Skip to main content Accessibility help
×
Home
Hostname: page-component-6c8bd87754-9k7mv Total loading time: 1.099 Render date: 2022-01-18T21:48:43.920Z Has data issue: true Feature Flags: { "shouldUseShareProductTool": true, "shouldUseHypothesis": true, "isUnsiloEnabled": true, "metricsAbstractViews": false, "figures": true, "newCiteModal": false, "newCitedByModal": true, "newEcommerce": true, "newUsageEvents": true }

Book contents

Chapter 30 - Developmental disorders

Published online by Cambridge University Press:  05 October 2012

John I. Nurnberger, Jr
Affiliation:
Indiana University School of Medicine
Wade Berrettini
Affiliation:
University of Pennsylvania School of Medicine
Get access

Summary

This chapter reviews recent evidence describing the genetic underpinnings of several developmental disorders. It discusses the Down syndrome, focusing on the disorder of gene dosage, the Rett's disorder with emphasis on the persistence of genetic heterogeneity, and the Prader-Willi and Angelman syndromes, which involve a study in genetic imprinting. The chapter also discusses the Smith-Magenis syndrome (SMS) and Fragile X syndrome (FXS), with an attempt to understand the molecular basis of a developmental disorder. The Down syndrome is a phenotypically variable, relatively common cause of developmental disability. Overall Prader-Willi and Angelman syndromes represent developmental disorders whose genetic underpinnings are better understood than autism. Overlap between SMS and other developmental disorders, will allow for a better future understanding of the link between specific gene dysregulation and phenotypic expression. Increased understanding of glutamatergic neurotransmission may hold promise for future study of the neurobiology and treatment of autism spectrum disorder (ASD).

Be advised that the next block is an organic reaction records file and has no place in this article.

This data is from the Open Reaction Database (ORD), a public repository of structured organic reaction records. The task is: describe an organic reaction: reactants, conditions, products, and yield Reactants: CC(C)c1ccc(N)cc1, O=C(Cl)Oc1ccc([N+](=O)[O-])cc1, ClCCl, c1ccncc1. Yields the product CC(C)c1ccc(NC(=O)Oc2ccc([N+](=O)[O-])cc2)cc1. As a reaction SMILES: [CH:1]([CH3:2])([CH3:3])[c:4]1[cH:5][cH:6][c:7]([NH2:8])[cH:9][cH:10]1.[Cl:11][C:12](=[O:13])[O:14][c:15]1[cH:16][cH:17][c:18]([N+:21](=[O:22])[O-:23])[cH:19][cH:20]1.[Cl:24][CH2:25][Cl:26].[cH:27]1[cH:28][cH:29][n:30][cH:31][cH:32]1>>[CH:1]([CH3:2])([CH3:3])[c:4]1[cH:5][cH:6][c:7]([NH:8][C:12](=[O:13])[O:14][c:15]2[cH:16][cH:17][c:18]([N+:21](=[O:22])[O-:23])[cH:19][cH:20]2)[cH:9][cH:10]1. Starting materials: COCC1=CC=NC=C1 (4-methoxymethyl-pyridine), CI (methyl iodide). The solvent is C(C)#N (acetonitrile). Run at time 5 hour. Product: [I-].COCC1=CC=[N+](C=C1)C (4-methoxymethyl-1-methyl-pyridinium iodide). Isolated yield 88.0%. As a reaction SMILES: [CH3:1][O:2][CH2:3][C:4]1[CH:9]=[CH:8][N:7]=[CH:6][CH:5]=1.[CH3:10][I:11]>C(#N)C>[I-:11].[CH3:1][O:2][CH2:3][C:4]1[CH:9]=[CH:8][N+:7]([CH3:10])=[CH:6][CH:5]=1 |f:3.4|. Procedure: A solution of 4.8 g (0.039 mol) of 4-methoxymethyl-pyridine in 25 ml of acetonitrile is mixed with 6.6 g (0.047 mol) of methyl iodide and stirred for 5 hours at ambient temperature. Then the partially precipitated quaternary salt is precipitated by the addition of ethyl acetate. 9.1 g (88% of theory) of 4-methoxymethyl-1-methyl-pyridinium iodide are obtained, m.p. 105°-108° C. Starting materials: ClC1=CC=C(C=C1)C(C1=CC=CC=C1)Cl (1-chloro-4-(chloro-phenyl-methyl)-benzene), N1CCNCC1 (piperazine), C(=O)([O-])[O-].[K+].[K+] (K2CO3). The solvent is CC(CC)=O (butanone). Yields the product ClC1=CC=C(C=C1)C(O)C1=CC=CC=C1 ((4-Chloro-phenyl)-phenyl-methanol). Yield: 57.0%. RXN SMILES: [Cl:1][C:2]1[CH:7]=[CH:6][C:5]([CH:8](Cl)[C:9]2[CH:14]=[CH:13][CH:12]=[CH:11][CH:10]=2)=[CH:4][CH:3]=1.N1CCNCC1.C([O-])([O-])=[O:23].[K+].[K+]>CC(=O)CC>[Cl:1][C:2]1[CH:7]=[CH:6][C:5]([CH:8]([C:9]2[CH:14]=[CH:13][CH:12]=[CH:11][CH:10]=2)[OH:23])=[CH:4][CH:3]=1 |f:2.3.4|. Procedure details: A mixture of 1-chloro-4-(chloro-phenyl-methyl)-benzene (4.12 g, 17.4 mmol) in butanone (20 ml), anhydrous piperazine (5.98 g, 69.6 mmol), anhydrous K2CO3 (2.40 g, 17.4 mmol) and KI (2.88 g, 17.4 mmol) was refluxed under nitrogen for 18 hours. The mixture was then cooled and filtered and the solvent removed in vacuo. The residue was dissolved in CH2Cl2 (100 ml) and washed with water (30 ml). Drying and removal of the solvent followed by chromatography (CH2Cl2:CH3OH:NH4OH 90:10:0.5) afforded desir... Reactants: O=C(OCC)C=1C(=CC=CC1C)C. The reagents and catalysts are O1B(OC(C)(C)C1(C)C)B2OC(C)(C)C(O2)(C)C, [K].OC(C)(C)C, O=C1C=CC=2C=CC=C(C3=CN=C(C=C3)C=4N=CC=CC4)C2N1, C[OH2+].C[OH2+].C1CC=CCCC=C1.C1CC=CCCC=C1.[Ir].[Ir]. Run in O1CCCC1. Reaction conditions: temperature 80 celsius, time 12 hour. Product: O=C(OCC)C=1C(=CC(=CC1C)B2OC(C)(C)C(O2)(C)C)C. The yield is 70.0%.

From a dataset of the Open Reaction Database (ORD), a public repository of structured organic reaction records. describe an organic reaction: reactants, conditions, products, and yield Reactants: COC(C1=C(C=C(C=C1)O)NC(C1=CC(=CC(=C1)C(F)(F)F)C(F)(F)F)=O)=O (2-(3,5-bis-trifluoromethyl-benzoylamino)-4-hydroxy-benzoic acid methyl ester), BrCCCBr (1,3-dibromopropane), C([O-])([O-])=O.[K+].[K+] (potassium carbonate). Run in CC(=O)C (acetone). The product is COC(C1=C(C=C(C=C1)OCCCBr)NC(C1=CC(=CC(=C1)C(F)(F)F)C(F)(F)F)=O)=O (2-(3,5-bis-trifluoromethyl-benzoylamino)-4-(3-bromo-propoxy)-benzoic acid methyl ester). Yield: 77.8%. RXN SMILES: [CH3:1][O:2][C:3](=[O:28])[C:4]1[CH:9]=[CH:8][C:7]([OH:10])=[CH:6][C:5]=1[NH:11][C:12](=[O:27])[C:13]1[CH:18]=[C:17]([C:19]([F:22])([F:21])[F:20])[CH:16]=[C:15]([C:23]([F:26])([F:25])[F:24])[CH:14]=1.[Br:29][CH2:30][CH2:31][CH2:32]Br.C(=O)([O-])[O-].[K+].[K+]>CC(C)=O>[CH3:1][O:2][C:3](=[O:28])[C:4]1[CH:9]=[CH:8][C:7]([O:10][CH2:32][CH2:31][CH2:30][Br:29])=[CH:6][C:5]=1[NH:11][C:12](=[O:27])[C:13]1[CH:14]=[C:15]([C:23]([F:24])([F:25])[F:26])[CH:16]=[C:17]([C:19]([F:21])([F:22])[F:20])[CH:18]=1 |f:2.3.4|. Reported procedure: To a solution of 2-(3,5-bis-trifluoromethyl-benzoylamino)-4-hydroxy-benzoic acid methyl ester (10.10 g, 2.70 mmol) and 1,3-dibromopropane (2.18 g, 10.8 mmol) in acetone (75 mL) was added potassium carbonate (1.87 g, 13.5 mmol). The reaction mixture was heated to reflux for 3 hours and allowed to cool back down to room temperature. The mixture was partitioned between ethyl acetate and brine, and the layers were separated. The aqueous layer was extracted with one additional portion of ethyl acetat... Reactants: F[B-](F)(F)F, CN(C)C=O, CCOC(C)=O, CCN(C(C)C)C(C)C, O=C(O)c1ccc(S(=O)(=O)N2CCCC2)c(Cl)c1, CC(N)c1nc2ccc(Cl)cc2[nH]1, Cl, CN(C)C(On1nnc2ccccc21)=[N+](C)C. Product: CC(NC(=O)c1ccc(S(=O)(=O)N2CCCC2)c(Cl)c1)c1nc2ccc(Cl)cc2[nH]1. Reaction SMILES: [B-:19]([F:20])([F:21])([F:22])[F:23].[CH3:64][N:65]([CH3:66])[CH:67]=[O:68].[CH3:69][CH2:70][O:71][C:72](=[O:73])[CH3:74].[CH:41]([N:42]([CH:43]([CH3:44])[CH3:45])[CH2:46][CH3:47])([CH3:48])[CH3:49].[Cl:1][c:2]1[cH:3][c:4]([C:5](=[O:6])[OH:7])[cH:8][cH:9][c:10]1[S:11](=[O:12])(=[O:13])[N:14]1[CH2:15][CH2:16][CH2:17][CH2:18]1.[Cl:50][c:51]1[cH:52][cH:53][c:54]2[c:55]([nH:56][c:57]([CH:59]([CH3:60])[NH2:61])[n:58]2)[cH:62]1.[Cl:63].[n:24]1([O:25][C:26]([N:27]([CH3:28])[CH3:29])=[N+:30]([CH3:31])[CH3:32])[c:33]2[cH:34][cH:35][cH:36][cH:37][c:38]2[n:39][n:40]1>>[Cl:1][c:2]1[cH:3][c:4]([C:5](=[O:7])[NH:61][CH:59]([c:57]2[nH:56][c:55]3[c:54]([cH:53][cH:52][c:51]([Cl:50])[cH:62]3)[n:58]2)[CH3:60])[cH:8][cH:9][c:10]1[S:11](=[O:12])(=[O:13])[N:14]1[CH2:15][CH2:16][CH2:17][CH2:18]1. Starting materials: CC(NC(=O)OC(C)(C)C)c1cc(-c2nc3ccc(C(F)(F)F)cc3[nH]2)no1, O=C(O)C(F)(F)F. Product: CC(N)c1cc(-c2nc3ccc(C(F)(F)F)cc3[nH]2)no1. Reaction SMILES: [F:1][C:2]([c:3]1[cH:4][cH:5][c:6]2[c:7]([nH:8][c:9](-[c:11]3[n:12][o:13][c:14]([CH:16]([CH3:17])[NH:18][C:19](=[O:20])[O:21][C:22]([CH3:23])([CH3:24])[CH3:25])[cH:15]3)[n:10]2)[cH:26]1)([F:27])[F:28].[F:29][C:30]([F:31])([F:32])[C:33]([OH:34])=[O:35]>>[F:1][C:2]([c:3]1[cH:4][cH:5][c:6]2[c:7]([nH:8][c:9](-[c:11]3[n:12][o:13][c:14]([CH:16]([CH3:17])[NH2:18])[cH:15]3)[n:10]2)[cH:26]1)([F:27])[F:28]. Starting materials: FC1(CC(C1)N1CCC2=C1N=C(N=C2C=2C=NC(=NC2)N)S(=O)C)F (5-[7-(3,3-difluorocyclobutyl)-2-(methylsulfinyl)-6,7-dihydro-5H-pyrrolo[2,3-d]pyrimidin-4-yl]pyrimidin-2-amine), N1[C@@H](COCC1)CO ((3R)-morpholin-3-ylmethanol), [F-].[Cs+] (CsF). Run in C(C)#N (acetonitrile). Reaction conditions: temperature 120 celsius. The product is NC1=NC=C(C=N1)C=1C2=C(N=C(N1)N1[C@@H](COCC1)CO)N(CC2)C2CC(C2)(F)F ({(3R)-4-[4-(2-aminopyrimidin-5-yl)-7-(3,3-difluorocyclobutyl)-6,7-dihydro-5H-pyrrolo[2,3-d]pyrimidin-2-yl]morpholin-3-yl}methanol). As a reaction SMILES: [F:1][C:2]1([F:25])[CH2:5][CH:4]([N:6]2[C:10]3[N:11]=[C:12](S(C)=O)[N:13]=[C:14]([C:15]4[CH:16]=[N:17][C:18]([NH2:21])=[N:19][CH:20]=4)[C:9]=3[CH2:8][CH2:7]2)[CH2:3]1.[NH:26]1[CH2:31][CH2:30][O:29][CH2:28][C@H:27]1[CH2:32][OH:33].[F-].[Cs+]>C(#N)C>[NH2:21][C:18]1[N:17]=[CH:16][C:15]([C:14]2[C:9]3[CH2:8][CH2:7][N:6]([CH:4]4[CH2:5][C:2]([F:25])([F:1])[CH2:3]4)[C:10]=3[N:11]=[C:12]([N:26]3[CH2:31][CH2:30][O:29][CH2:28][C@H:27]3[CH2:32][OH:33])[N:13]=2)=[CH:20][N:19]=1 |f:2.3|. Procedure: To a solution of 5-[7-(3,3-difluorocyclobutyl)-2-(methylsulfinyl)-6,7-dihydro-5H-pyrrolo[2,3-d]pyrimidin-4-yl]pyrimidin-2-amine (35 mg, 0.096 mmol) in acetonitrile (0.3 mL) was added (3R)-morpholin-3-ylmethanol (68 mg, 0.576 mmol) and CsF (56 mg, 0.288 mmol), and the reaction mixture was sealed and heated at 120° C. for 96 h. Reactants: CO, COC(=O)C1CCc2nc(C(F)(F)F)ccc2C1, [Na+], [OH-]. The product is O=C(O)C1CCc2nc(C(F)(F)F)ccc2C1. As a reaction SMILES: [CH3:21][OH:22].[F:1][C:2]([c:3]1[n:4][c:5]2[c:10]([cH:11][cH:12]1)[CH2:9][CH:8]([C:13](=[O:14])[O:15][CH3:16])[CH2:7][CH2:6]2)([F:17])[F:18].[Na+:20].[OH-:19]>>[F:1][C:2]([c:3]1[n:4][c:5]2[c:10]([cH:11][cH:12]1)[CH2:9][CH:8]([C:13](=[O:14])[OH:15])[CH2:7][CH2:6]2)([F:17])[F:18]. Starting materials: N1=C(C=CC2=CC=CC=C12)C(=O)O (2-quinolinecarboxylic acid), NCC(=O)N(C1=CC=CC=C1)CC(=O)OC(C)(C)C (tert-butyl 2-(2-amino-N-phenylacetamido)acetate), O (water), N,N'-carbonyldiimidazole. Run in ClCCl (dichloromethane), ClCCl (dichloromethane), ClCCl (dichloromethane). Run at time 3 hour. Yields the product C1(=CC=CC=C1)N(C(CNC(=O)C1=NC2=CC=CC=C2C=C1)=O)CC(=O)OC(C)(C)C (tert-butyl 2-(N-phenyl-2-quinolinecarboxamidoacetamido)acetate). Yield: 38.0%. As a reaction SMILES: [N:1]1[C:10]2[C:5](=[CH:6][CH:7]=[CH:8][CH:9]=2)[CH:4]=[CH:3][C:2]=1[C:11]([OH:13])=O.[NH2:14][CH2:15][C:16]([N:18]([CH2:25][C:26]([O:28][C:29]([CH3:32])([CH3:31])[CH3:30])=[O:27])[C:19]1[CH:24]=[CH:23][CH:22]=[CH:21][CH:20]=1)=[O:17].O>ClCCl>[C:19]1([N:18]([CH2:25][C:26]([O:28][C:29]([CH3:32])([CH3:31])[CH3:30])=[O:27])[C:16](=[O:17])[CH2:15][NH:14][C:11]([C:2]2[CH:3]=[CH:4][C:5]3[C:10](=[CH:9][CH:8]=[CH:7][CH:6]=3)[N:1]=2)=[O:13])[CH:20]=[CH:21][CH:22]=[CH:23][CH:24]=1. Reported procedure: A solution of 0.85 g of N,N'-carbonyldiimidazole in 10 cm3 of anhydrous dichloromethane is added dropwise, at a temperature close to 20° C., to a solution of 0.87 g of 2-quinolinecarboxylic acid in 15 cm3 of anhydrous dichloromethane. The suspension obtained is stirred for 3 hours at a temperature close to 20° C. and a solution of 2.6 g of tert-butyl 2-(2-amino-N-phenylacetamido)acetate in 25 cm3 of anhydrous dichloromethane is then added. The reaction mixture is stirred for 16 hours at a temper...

Type
Chapter
Information
Publisher: Cambridge University Press
Print publication year: 2012

Access options

Get access to the full version of this content by using one of the access options below. (Log in options will check for institutional or personal access. Content may require purchase if you do not have access.)

Send book to Kindle

To send this book to your Kindle, first ensure no-reply@cambridge.org is added to your Approved Personal Document E-mail List under your Personal Document Settings on the Manage Your Content and Devices page of your Amazon account. Then enter the ‘name’ part of your Kindle email address below. Find out more about sending to your Kindle.

Note you can select to send to either the @free.kindle.com or @kindle.com variations. ‘@free.kindle.com’ emails are free but can only be sent to your device when it is connected to wi-fi. ‘@kindle.com’ emails can be delivered even when you are not connected to wi-fi, but note that service fees apply.

Find out more about the Kindle Personal Document Service.

Available formats
×

Send book to Dropbox

To send content items to your account, please confirm that you agree to abide by our usage policies. If this is the first time you use this feature, you will be asked to authorise Cambridge Core to connect with your account. Find out more about sending content to Dropbox.

Available formats
×

Send book to Google Drive

To send content items to your account, please confirm that you agree to abide by our usage policies. If this is the first time you use this feature, you will be asked to authorise Cambridge Core to connect with your account. Find out more about sending content to Google Drive.

Available formats
×